Google-owned Motorola Mobility (MM) has cancelled plans to upgrade three of its 4G handsets to the latest Android version 4.0, aptly named Ice Cream Sandwich (as support for it melts away). The reason being given is that MM wants to ensure optimum performance for the consumer, tantamount to saying that Android 4.0 is not able to deliver that, at least not on the Atrix 4G, Electrify and Photon smartphones.
Needless to say, the MM user community was not too chuffed at the news after being promised the upgrades last February. Last month, Motorola Mobility pledged to give a $100 credit to consumers who purchased an Android device that is not in line to upgrade to Android 4.1, also known as Jelly Bean. Presumably this offer will now be extended to those that won't even see the version 4.0 upgrade, or maybe not.
All of this raises questions about the whole Google/Android/Motorola tie up and the repercussions for the rest of the Android community. The constant releases of new Android versions, with cutesy food names, that may or may not be embraced by handset makers to be offered as an upgrade, means that Android device buyers are at their mercy. This has created a very fragmented market with multiple versions of the OS being released on a number of phones at the same time. How does the unwary buyer know what's what, and does he even care?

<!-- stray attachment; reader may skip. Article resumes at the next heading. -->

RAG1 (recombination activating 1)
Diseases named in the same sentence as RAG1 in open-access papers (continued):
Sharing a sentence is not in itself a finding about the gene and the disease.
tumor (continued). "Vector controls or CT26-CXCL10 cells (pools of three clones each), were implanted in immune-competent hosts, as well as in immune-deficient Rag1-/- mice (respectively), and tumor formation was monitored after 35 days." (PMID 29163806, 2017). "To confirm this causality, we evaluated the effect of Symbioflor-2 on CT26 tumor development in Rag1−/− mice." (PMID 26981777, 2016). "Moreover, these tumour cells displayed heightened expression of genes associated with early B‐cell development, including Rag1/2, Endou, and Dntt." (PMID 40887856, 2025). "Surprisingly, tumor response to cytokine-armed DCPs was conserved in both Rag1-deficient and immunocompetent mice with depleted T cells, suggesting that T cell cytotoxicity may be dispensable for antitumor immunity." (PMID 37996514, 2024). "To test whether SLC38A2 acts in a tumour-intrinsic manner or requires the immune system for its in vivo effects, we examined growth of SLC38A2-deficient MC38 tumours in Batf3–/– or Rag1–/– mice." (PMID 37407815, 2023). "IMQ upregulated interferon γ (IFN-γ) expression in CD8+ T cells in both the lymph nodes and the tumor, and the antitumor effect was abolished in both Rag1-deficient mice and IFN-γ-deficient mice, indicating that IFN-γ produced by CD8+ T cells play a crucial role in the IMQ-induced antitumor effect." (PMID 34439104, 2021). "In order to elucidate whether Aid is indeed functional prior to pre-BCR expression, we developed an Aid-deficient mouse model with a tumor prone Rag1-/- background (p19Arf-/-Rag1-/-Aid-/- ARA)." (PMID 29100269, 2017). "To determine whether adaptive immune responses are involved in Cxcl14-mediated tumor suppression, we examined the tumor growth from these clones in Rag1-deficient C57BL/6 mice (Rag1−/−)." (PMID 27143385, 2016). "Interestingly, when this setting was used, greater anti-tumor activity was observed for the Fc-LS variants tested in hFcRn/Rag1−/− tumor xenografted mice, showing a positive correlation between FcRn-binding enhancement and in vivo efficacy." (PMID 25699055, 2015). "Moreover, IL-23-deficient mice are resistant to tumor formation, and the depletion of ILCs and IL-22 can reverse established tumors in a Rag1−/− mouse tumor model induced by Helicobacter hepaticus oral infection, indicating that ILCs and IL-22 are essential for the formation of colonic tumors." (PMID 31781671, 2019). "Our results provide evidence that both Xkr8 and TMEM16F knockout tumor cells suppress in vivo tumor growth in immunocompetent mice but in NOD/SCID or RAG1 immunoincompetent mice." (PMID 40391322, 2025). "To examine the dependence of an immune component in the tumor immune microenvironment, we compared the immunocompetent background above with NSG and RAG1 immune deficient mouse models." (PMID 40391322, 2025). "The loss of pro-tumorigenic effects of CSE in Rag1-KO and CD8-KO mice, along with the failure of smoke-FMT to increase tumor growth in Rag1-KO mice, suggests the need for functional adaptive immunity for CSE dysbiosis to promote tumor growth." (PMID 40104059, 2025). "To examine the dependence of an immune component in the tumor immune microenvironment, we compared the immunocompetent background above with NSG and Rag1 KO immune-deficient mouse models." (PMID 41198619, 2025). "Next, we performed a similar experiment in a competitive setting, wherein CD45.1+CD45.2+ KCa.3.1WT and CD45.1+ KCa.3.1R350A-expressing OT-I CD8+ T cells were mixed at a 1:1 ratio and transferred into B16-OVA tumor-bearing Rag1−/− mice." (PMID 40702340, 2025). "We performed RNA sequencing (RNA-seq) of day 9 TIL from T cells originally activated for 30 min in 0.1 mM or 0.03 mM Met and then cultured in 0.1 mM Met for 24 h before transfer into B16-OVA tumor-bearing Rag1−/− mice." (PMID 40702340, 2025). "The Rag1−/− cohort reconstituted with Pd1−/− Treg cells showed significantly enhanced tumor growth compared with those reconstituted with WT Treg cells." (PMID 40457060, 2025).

If Google itself can't produce handsets that are upwardly compatible then why would other makers even bother? There's something not right about Google competing head-on with their 'partners', not even Microsoft does that (yet). It could also explain why Android phone makers are releasing models that use other operating systems and why some makers are openly developing their own OS.
Whether you like the Apple model or not, you have to agree that there us absolutely no confusion where an iPhone user stands. He can upload the latest version of iOS anytime, over the air or via his PC. He knows it will work with his model because the software checks to insure compatibility before uploading. He knows that if there is a problem on his handset it will likely be fixed because he won't be the only one that has it.
So it comes down to what consumers really want and like. It seems from the backlash that MM is copping on the internet forums* customers don't like NOT having the choice to upgrade.
* Yes, I know, 'fora' is the correct plural of 'forum' but my American spell-checker/corrector just won't have it!